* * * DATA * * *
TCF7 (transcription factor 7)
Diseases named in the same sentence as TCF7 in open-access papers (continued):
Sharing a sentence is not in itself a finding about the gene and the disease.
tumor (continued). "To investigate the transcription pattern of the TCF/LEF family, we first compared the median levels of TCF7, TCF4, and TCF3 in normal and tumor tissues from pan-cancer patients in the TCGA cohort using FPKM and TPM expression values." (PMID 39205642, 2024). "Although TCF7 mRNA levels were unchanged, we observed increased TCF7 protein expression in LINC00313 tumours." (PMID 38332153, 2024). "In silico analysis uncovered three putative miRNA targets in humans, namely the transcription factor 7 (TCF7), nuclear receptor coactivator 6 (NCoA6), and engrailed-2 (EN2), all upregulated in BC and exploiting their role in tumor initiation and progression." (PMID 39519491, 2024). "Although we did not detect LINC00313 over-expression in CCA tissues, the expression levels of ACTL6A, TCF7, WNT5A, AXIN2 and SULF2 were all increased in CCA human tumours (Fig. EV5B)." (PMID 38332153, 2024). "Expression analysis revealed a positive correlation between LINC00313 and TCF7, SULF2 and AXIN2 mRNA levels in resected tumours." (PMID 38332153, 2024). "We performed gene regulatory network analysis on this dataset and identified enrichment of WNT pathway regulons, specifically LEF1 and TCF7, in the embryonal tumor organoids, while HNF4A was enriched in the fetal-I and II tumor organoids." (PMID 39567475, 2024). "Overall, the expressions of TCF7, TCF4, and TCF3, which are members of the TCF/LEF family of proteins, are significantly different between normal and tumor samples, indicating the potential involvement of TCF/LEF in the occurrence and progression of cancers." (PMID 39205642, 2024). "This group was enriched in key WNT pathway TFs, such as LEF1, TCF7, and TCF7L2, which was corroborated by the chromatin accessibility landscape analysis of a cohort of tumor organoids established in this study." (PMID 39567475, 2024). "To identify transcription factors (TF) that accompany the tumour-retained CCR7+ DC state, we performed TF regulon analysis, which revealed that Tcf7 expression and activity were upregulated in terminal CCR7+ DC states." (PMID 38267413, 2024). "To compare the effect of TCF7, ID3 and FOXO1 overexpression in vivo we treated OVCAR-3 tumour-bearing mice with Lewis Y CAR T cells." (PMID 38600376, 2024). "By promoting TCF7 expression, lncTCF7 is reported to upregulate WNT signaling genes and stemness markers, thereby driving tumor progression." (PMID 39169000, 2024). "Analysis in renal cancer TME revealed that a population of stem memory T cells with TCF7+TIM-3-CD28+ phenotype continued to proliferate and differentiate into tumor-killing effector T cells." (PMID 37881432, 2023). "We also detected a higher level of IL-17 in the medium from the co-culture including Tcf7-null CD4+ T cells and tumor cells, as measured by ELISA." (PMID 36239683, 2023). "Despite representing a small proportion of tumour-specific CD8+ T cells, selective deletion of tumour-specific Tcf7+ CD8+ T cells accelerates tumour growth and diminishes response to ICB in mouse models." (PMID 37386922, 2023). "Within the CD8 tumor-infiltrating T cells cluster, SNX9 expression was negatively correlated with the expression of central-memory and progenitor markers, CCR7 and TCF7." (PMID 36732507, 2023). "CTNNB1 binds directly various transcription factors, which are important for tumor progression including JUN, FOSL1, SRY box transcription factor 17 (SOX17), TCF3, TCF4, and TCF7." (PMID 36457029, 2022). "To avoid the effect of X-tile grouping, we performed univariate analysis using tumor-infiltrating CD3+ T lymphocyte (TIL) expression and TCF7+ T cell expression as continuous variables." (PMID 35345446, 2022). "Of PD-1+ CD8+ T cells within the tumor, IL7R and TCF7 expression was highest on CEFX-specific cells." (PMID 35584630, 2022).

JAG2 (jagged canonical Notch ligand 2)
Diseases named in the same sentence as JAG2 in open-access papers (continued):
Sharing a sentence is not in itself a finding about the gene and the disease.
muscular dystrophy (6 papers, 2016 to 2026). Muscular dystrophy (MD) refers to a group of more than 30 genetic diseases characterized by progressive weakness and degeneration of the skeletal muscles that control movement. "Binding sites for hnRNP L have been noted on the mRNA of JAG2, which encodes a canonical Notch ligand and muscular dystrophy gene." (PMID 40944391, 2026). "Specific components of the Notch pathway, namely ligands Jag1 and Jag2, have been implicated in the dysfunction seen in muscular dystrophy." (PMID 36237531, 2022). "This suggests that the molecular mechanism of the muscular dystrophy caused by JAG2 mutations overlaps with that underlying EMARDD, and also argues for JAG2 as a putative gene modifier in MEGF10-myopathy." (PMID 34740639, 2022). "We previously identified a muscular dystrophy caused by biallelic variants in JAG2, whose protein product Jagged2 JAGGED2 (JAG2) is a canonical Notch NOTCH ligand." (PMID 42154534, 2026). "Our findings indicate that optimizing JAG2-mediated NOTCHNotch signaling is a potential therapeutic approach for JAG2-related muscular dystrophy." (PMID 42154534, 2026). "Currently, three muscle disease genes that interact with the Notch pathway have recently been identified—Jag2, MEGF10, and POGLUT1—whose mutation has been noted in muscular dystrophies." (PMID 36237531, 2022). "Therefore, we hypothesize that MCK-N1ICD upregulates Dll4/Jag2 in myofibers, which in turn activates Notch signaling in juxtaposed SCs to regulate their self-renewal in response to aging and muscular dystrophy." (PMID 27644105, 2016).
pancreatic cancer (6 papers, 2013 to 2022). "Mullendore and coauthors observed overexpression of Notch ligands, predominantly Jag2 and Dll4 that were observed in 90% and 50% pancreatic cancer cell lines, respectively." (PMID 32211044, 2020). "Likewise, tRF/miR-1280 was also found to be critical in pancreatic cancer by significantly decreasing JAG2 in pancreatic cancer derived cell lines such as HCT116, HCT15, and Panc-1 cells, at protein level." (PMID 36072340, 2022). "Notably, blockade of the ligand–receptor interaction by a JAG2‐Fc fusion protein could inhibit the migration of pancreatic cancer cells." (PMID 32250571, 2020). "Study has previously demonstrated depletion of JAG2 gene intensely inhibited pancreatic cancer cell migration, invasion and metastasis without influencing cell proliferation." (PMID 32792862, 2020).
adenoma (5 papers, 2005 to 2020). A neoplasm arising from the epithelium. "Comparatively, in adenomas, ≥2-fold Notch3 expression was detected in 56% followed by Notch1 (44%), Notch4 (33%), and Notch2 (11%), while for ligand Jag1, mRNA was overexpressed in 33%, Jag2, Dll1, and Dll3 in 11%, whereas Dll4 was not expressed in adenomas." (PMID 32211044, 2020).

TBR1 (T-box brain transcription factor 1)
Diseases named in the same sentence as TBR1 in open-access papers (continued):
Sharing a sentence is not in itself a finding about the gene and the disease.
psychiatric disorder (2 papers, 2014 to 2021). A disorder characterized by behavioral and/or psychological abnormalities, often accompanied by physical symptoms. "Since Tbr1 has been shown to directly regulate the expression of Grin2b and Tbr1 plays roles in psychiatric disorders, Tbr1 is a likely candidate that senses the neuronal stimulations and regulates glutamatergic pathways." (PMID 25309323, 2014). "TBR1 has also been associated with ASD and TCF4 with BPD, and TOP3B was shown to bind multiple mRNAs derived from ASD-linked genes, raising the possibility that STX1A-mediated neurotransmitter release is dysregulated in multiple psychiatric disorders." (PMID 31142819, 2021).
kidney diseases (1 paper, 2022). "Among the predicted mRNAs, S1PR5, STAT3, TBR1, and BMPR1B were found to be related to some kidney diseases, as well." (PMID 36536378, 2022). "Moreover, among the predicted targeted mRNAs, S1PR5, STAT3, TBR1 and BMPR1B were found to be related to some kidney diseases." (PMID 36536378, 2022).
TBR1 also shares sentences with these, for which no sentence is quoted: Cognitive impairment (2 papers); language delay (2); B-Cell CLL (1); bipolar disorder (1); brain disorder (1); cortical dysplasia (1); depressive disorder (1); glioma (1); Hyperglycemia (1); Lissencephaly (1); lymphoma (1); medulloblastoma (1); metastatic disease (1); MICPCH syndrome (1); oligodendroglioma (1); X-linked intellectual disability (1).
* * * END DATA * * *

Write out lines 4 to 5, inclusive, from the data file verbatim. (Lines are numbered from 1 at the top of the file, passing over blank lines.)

tumor (continued). "To investigate the transcription pattern of the TCF/LEF family, we first compared the median levels of TCF7, TCF4, and TCF3 in normal and tumor tissues from pan-cancer patients in the TCGA cohort using FPKM and TPM expression values." (PMID 39205642, 2024). "Although TCF7 mRNA levels were unchanged, we observed increased TCF7 protein expression in LINC00313 tumours." (PMID 38332153, 2024). "In silico analysis uncovered three putative miRNA targets in humans, namely the transcription factor 7 (TCF7), nuclear receptor coactivator 6 (NCoA6), and engrailed-2 (EN2), all upregulated in BC and exploiting their role in tumor initiation and progression." (PMID 39519491, 2024). "Although we did not detect LINC00313 over-expression in CCA tissues, the expression levels of ACTL6A, TCF7, WNT5A, AXIN2 and SULF2 were all increased in CCA human tumours (Fig. EV5B)." (PMID 38332153, 2024). "Expression analysis revealed a positive correlation between LINC00313 and TCF7, SULF2 and AXIN2 mRNA levels in resected tumours." (PMID 38332153, 2024). "We performed gene regulatory network analysis on this dataset and identified enrichment of WNT pathway regulons, specifically LEF1 and TCF7, in the embryonal tumor organoids, while HNF4A was enriched in the fetal-I and II tumor organoids." (PMID 39567475, 2024). "Overall, the expressions of TCF7, TCF4, and TCF3, which are members of the TCF/LEF family of proteins, are significantly different between normal and tumor samples, indicating the potential involvement of TCF/LEF in the occurrence and progression of cancers." (PMID 39205642, 2024). "This group was enriched in key WNT pathway TFs, such as LEF1, TCF7, and TCF7L2, which was corroborated by the chromatin accessibility landscape analysis of a cohort of tumor organoids established in this study." (PMID 39567475, 2024). "To identify transcription factors (TF) that accompany the tumour-retained CCR7+ DC state, we performed TF regulon analysis, which revealed that Tcf7 expression and activity were upregulated in terminal CCR7+ DC states." (PMID 38267413, 2024). "To compare the effect of TCF7, ID3 and FOXO1 overexpression in vivo we treated OVCAR-3 tumour-bearing mice with Lewis Y CAR T cells." (PMID 38600376, 2024). "By promoting TCF7 expression, lncTCF7 is reported to upregulate WNT signaling genes and stemness markers, thereby driving tumor progression." (PMID 39169000, 2024). "Analysis in renal cancer TME revealed that a population of stem memory T cells with TCF7+TIM-3-CD28+ phenotype continued to proliferate and differentiate into tumor-killing effector T cells." (PMID 37881432, 2023). "We also detected a higher level of IL-17 in the medium from the co-culture including Tcf7-null CD4+ T cells and tumor cells, as measured by ELISA." (PMID 36239683, 2023). "Despite representing a small proportion of tumour-specific CD8+ T cells, selective deletion of tumour-specific Tcf7+ CD8+ T cells accelerates tumour growth and diminishes response to ICB in mouse models." (PMID 37386922, 2023). "Within the CD8 tumor-infiltrating T cells cluster, SNX9 expression was negatively correlated with the expression of central-memory and progenitor markers, CCR7 and TCF7." (PMID 36732507, 2023). "CTNNB1 binds directly various transcription factors, which are important for tumor progression including JUN, FOSL1, SRY box transcription factor 17 (SOX17), TCF3, TCF4, and TCF7." (PMID 36457029, 2022). "To avoid the effect of X-tile grouping, we performed univariate analysis using tumor-infiltrating CD3+ T lymphocyte (TIL) expression and TCF7+ T cell expression as continuous variables." (PMID 35345446, 2022). "Of PD-1+ CD8+ T cells within the tumor, IL7R and TCF7 expression was highest on CEFX-specific cells." (PMID 35584630, 2022).

JAG2 (jagged canonical Notch ligand 2)